John Ritenbaugh, focusing on Romans 9-11 and Ephesians 1, answers the question often posed by Herbert W. Armstrong, "Why are we here?" God does not treat people equally. As Solomon once observed, all seems to be vanity and the same things happen . . .
Living faith has its roots in fervently, diligently seeking God and His righteousness with intense desire (like a passionate lover) through habitual prayer.
In this Feast of Trumpets message, John Ritenbaugh reiterates that salvation is not a one time event, but a continuous process analogous to the birth process—not just immunity from death, but a total dramatic transformation of our nature into a total. . .
Martin Collins, observing that, in the first five books in the Bible, there are no statements of "Thank you," nevertheless reminds us that the thank offerings in Leviticus 21:29 indicate that thanksgiving has a singularly profound meaning. King D. . .
The Passover is a beacon of hope in an otherwise hopeless milieu. Jesus provided hope at His last Passover, exuding confidence despite what lay ahead.
John Ritenbaugh characterizes the spiritual condition of the recipients of the Hebrews epistle as dangerously complacent, drifting into apostasy through neglect rather than from any blatant sin or perversion. Losing their zeal and first love after the mann. . .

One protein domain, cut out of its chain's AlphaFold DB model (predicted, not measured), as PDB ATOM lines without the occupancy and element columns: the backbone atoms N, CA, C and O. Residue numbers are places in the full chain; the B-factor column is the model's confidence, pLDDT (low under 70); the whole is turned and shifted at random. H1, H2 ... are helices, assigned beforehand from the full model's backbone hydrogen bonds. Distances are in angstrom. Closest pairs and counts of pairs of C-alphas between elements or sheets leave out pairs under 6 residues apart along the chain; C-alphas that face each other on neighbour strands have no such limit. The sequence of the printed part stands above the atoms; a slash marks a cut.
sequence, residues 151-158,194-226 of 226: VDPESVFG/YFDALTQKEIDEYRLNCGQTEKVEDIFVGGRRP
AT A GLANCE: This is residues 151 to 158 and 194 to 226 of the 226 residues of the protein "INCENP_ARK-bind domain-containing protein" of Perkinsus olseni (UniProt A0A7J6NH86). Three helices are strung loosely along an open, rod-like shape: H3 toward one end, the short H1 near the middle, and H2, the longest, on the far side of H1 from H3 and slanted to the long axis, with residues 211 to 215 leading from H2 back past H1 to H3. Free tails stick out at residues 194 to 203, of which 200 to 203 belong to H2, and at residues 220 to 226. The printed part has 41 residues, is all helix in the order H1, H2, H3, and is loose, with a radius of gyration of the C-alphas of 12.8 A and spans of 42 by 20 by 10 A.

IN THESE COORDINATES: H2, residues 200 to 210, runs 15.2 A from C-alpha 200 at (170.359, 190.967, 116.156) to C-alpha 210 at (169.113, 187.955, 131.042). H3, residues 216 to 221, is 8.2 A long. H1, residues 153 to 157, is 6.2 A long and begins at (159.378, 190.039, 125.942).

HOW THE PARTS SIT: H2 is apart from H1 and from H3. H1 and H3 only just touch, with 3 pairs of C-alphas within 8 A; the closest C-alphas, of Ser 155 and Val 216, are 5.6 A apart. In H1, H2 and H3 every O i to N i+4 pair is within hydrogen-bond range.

John Ritenbaugh continues to examine the details of the vine and branch analogy concluding that Jesus presents Himself as the true or genuine Vine, as contrasted to the unfaithful or degenerate vine (ancient Israel). As the church (the Israel of God) is ob. . .
Pride is a perverted comparison that elevates one above another. Because of its arrogant self-sufficiency, it hinders our faith. Faith depends on humility.
John Reid focuses upon the characteristics and modus operandi of our adversary Satan the Devil, the prince of the power of the air, the ruler of this world, concentrating upon his cunning and crafty wiles. Sometimes called the sharp-eyed one, Satan with hi. . .
The sin of pride underlies many of our other sins, and it is often the reason for the contentions we get into as brethren. John Ritenbaugh looks at the origins of pride and shows how it manifests itself in us.
Fellowship with God is the only antidote to overwhelming feelings of despair, doubt, and self-condemnation.
Standing up against the majority is never easy, but as Christians, we have been called to do just that. We need to grow in courage until we "are bold as a lion" (Proverbs 28:1)!
John Ritenbaugh examines the changing Israelitish mindset following two world wars, negatively influenced by affluence and cynicism which has undermined our ability to endure hardship and sacrifice in pursuit of a worthy national goal. Instead of disciplin. . .
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